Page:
- A fun source of entertainment – There’s a reading genre for every literate person on the planet, and whether your tastes lie in classical literature, poetry, fashion magazines, biographies, religious texts, young adult books, self-help guides, street lit or romance novels, there’s something out there to capture your curiosity and imagination. Whether you choose to nourish your inner escapist or feed your brain with new knowledge, step away from the computer for a little while, crack open a book and feel free to replenish your soul for a little while.
- Feeds your imagination – The story of a book will absorb your mind so let your imagination fly. While you are reading, you are building images, faces, places, colors, settings and stimulating your creative juices. You connect all these creations and making changes while you keep reading as your worldview expands. Allowing your mind to explore a new literary world opens the door of new ideas, subjects and situations that can get you thinking on trying new experiences.
- Reduces stress –No matter how much stress you are going through at work, in your personal life or anywhere else, reading a good story can help you take your mind off these difficult situations. A nice novel can help distract you, while an interesting article can slip your mind out of your problems of that present moment. All allow you to relax and release any tension, especially if you’re reading a subject you are personally interested in.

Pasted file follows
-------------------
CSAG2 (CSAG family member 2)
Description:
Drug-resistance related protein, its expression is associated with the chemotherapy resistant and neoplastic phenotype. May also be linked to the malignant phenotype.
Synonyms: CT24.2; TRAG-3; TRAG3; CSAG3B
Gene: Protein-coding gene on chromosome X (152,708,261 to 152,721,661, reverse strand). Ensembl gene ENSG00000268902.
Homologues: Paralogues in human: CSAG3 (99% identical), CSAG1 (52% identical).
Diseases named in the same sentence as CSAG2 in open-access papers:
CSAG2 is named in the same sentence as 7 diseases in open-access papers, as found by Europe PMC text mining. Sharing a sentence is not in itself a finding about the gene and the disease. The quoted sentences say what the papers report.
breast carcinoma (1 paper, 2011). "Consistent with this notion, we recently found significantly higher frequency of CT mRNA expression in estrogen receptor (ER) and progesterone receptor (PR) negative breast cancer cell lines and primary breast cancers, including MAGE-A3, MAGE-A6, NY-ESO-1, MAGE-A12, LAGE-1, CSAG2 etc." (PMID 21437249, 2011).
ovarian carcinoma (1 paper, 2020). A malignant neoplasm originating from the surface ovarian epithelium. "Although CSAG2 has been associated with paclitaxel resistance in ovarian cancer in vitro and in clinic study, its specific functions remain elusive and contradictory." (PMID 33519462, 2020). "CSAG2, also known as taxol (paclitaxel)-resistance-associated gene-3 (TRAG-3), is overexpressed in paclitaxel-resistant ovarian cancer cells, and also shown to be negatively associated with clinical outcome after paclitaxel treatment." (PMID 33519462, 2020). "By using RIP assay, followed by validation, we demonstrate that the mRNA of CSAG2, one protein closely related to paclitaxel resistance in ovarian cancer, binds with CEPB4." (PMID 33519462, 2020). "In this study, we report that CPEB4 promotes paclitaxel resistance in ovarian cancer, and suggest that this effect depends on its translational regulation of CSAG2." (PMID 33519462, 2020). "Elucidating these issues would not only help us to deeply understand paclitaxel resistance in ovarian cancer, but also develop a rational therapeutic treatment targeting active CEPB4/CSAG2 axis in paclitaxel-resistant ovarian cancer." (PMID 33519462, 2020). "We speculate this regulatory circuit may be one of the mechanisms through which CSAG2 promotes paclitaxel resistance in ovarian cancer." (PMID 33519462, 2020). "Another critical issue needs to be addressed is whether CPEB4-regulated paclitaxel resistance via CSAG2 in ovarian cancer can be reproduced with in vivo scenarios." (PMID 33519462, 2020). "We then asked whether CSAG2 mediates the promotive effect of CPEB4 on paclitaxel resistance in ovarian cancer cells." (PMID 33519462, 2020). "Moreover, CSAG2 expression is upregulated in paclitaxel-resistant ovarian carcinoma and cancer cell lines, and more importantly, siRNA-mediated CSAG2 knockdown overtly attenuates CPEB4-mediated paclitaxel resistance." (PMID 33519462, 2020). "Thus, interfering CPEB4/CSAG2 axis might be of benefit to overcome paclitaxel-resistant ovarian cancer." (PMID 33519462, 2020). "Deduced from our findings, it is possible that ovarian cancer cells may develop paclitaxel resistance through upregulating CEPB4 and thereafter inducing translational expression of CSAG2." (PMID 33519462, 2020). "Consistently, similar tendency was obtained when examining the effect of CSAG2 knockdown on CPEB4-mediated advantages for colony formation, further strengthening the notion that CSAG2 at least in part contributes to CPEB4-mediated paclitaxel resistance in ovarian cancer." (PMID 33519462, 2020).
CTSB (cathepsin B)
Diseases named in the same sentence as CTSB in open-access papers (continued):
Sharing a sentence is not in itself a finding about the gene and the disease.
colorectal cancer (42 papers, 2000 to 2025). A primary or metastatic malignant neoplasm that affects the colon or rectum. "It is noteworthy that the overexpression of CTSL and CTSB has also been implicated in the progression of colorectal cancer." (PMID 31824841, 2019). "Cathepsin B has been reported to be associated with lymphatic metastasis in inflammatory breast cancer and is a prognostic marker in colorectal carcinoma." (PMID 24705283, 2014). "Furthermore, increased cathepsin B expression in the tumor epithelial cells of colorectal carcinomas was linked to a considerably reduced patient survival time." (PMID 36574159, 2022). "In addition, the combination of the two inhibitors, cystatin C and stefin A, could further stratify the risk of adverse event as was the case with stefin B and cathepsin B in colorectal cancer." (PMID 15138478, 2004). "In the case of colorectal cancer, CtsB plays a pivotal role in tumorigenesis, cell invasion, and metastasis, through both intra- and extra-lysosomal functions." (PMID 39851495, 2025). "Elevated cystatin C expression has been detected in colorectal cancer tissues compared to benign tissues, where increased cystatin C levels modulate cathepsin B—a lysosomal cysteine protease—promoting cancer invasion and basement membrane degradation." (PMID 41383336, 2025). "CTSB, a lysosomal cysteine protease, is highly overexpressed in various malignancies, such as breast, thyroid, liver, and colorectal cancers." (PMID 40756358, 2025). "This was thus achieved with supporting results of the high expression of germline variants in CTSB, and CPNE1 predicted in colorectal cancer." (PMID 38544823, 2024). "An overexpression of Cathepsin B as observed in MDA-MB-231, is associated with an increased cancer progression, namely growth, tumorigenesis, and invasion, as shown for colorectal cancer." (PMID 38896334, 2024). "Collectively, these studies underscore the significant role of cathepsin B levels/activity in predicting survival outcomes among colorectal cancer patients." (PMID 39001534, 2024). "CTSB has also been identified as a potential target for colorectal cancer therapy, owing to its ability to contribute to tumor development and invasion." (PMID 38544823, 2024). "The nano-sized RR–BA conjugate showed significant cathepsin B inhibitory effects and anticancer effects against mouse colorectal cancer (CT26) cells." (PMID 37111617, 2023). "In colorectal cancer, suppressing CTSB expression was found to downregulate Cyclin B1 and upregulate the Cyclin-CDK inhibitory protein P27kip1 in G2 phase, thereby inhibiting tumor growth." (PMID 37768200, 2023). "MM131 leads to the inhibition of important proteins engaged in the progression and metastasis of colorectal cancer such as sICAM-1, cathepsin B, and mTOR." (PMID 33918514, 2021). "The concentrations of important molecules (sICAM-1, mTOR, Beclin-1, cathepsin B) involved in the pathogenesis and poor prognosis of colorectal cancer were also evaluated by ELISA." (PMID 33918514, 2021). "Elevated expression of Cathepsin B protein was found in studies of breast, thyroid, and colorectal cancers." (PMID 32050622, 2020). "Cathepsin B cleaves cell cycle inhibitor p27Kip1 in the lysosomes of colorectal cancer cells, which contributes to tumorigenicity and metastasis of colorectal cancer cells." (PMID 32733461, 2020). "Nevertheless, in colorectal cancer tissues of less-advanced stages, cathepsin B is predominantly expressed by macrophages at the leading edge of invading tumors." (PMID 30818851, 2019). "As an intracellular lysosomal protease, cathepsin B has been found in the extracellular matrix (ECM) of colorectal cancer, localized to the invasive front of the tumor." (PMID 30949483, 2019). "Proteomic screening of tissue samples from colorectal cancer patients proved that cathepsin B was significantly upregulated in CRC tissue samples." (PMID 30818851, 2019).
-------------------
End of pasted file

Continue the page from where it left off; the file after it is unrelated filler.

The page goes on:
So, I encourage you to keep reading. Keep reading whatever you like. Read your fantasy, read your romance, read your suspense.
I’ve also had the ‘You’re to old to read YA and what could you find interesting in them. I’ve also been asked how I can review a kiddies book when my kids are not little anymore – doesn’t mean they weren’t once little and I know a good kids book when I see one.
Oh I just remembered one – I don’t read horror books, been asked am I too scared – no I just think they are far fetched.
Love this post, there are genres I avoid as they don’t interest me, but I don’t judge those who gravitate to them.
46% huh? My hubby is always happy when I read romance. He gets just as happy when I read suspense/ thriller stuff so what does that say about me?! Ha.
My oldest daughter is about to turn 12. She has struggled with reading since the beginning. We homeschool so I’ve always let her go at her pace. I refused to get her reading interventions when she was still reading beginning chapter books last year. She loved them. People gave me all kinds of advice and suggested all kinds of books she should read. Drove me insane.